Archeologists working in Wales have made an incredible discovery: over 240 skeletons, about 100 of which were children, have been found in the ruins of a medieval priory beneath a former department store in Pembrokeshire.
The team working at the site of the former Ocky White store in Haverfordwest believes they’ve stumbled upon the remnants of St. Saviour’s Priory. This is based on the sheer scale of the ruins. Although its exact location has been lost to time, St Saviour’s Priory has been described as being a “significant complex of buildings” including dormitory buildings, scriptoriums, stables, and even a hospital, founded by a Dominican order of monks around 1256.
But the wealth of skeletons discovered here records a chilling story from one of England’s bloodiest conflicts: the Welsh Revolt.
Shot with lead and arrows
“It’s quite a prestigious place to be buried. You have a range of people, from the wealthy to general townsfolk,” says Andrew Shobbrook from Dyfed Archaeological Trust, the site’s supervisor.
The Ocky White department store was a popular local business that had served its customers faithfully for over a century by 2013, when its riverside premises closed. The site has been cleared and is being redeveloped to become a food emporium, bar, and rooftop terrace. But although nobody suspected this at the time, the closing would lead Haverfordwest and its county town, Pembrokeshire, to recover an important piece of their history.
Among the ruins of the newly-unearthed priory, archeologists have found the remains of 240 people, with around half of them being children. While this underscores the huge infant mortality rates that our ancestors suffered through, this is only part of the story.
Some of the remains show significant head injuries. These, the team explains, are consistent with wounds sustained in battle, especially those produced by falling arrows or incoming musket balls. Although the dates could not yet be confirmed, the Priory’s known timeline makes it possible that some of the skeletons found here were killed during an attack by Owain Glyndŵr.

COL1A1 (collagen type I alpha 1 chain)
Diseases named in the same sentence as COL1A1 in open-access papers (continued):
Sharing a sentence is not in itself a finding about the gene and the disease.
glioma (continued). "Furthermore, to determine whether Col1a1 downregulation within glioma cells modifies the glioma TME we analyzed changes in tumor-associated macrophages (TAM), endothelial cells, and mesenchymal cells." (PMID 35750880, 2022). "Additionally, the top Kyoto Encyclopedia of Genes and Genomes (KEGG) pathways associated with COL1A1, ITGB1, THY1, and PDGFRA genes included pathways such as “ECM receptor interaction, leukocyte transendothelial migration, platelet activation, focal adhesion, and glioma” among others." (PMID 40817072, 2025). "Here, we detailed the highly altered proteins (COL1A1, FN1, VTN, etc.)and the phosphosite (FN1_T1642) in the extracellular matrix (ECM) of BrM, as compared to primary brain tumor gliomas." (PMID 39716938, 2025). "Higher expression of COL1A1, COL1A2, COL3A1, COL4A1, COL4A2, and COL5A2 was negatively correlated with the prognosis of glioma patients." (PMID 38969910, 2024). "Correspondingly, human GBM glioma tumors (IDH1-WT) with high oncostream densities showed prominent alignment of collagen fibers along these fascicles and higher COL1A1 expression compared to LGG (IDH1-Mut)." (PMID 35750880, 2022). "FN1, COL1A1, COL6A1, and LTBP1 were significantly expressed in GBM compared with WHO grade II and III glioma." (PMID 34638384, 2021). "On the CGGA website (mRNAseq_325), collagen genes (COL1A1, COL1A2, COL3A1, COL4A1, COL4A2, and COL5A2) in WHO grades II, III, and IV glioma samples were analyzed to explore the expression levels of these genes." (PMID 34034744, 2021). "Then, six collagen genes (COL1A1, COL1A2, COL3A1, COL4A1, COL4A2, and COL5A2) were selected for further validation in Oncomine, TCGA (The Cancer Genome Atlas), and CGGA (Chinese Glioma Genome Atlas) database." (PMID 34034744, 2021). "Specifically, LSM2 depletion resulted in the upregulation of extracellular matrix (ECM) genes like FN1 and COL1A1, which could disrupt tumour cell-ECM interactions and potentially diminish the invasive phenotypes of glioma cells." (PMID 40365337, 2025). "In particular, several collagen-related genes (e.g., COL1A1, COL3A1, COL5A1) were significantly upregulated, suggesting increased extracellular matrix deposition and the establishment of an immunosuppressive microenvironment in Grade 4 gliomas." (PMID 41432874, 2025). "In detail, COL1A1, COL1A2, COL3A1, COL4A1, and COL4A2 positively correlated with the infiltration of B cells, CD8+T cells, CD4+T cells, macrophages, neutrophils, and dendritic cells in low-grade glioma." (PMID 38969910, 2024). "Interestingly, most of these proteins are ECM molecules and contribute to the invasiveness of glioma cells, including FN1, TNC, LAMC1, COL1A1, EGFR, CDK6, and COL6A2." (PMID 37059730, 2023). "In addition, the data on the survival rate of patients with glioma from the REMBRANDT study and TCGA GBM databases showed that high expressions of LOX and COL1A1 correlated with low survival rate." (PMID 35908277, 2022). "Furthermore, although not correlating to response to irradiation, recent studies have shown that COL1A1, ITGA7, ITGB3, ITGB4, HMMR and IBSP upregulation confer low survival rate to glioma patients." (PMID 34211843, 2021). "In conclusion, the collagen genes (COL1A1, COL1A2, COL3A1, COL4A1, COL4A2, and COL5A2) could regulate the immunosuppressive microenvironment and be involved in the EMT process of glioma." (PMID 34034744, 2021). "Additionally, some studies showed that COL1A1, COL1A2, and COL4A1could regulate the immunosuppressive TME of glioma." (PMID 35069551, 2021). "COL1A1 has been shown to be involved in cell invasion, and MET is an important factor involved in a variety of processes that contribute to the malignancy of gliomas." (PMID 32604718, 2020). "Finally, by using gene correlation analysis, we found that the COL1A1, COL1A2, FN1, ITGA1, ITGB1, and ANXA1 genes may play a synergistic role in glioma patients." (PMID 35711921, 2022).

A hero to the Welsh, Owain Glyndŵr led the country in a rebellion against the English crown that lasted for over a decade. Although ultimately unsuccessful at gaining independence for his people, Owain Glyndŵr was the last person to hold the title Prince of Wales, with his story and exploits becoming the stuff of local legend. Nevertheless, his cunning and bravery led today’s United Kingdom through one of its bloodiest conflicts, and the skeletons at Pembrokeshire could have lived and died during those times.
According to the team, a joint Welsh and French assault against the English occupiers of Wales was the likely cause of the wounds seen on several of the skeletons here.
“We know that the town was besieged in 1405 by Owain Glyndŵr and they could be victims of that conflict,” said Mr Shobbrook.
The remains and other finds from the site, including tiles, are being stored at a nearby disused shop and are awaiting cleaning and drying. After analysis, all the bones will be reburied on consecrated ground nearby. Based on the number of bodies found and their disposition, the team believes that the site may have seen use as a burial ground up until the 18th century.
“Never in my wildest dreams did I think I would be involved in something so big. The site is showing itself to be a massive part of the history of Haverfordwest and Pembrokeshire. It can be slightly overwhelming at times but it’s also quite humbling to be part of that person’s journey,” says Gaby Lester, an archaeologist working at the site.
Excavation work at the site started last February and will continue through to January.